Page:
''Also, we had 'family groups' of a few students and a teacher who did things together, like go to a play or go out to eat,'' said Kelly.
The ratio of teachers to students is competitive with the 1:22 ratio throughout North Central, says Mr. Ellsberry, ''because we have to be cost-effective. But since students are not required to attend classes every day , teachers can meet with smaller groups.''
Learning Unlimited students have a large say in what their preparation for jobs or college will include. Some choose to receive credit for on-site experience, others compile their own lengthy book lists with the help of English teachers. And some devise means to get credit for physical education without ever going to gym.
Instead of attending classes every day, Kelly opted for community involvement. ''For my government credit, I worked on Birch Bayh's campaign downtown. There were three of us stuffing envelopes and going to rallies. For English I went to a lot of plays and wrote reviews of them. For history I toured the historic houses in Indianapolis and made a big poster about them. Some kids had after-school jobs or internships that they could use to get credit.''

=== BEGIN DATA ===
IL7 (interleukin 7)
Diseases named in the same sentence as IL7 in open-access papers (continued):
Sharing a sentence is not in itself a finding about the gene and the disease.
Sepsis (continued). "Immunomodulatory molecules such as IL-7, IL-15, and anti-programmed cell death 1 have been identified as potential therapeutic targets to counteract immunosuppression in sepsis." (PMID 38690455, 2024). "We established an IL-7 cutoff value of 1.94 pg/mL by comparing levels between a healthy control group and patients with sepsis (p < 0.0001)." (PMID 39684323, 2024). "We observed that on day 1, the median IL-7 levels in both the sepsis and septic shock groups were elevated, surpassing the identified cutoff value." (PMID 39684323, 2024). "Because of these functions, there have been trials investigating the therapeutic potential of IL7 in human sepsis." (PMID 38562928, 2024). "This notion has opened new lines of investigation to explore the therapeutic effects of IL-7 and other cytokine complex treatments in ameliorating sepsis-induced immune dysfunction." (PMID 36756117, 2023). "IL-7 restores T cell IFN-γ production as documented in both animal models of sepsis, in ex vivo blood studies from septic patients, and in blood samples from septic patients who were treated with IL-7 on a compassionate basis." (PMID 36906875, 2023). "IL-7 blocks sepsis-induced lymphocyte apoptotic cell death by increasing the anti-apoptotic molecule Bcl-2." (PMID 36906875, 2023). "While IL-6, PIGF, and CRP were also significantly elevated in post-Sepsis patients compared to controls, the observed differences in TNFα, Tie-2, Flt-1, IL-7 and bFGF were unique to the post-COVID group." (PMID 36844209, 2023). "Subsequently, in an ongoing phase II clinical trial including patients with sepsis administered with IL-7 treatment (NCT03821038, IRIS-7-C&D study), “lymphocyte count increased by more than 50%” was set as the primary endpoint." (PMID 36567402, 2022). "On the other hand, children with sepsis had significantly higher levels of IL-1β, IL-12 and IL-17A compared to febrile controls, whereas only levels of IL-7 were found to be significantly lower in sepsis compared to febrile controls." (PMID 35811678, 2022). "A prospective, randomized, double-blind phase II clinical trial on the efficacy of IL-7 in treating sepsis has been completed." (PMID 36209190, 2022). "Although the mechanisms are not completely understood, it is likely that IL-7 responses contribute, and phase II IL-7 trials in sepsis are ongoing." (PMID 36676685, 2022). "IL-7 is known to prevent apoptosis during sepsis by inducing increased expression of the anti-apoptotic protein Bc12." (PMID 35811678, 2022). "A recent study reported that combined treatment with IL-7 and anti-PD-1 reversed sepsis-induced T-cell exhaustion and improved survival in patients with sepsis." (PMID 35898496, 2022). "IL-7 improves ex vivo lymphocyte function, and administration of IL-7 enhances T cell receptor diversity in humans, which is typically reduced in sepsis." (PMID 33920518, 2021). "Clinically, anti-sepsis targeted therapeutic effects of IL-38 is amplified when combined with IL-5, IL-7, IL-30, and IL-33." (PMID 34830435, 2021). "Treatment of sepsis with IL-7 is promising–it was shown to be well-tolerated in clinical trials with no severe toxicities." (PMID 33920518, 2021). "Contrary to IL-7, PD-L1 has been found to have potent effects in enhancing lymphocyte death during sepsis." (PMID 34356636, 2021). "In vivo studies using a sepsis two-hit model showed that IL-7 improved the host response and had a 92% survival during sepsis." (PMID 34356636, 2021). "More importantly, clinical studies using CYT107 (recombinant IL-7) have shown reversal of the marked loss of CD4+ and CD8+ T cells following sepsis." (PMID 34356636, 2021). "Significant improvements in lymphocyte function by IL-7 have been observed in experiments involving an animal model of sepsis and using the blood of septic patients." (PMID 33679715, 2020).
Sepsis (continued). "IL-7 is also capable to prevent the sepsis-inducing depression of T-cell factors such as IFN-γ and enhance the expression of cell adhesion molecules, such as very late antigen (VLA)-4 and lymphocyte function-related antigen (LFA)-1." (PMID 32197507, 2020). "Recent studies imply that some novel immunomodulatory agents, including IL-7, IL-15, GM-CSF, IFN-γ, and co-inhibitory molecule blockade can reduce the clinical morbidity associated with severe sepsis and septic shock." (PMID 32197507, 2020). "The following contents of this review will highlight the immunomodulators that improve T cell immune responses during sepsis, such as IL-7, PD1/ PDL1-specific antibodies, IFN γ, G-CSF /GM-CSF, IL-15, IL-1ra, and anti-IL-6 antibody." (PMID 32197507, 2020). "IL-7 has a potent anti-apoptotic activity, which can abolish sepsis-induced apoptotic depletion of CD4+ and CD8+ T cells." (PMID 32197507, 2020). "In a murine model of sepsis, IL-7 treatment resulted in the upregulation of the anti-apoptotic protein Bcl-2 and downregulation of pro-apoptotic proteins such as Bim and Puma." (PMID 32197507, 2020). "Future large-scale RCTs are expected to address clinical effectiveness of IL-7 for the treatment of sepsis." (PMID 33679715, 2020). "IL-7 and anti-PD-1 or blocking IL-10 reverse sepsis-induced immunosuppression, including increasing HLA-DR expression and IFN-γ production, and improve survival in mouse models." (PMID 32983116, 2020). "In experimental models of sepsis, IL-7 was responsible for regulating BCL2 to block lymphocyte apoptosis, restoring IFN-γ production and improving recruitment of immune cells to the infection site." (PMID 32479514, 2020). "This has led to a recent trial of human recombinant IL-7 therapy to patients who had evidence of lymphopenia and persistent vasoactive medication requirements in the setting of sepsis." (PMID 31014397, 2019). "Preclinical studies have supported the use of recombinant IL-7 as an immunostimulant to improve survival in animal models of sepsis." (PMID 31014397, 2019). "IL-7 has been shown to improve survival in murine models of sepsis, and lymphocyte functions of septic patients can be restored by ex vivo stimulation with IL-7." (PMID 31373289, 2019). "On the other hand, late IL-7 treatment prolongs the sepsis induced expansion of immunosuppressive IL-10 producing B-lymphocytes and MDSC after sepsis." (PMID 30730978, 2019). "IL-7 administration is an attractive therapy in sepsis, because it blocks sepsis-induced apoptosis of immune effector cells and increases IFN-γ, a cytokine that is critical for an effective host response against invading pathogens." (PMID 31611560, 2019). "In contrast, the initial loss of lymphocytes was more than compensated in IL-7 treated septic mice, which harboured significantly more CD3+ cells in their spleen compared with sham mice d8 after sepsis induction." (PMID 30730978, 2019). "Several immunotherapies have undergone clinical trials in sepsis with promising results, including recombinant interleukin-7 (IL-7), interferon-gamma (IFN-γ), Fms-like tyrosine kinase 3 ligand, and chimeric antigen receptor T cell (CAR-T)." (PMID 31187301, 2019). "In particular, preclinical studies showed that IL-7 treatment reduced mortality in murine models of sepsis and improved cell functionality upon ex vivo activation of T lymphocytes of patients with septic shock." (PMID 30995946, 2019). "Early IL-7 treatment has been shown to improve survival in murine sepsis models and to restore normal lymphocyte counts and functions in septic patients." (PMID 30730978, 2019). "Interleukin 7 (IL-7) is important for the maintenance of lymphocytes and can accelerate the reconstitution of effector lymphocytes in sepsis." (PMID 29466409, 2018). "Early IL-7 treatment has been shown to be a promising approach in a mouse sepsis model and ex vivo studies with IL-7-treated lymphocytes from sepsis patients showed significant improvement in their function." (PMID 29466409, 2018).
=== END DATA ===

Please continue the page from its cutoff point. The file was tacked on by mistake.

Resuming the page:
Community service is a powerful component of Learning Unlimited, says Ellsberry.''One group of students did flower gardening at the New Hope Foundation, a place for severely retarded adults. One girl met a man in a wheelchair who could bowl; after that she picked him up in her car every Sunday and took him bowling.
''Homes for the aged and children's hospital wards are other places where the kids serve,'' says Ellsberry. ''Some of them had to deal with death for the first time. We sat around trying to comfort each other after we learned a child they had played with on Friday wasn't there when our kids came again on Monday.''
''We've had some beautiful success stories with kids who were socially immature,'' says Ellsberry.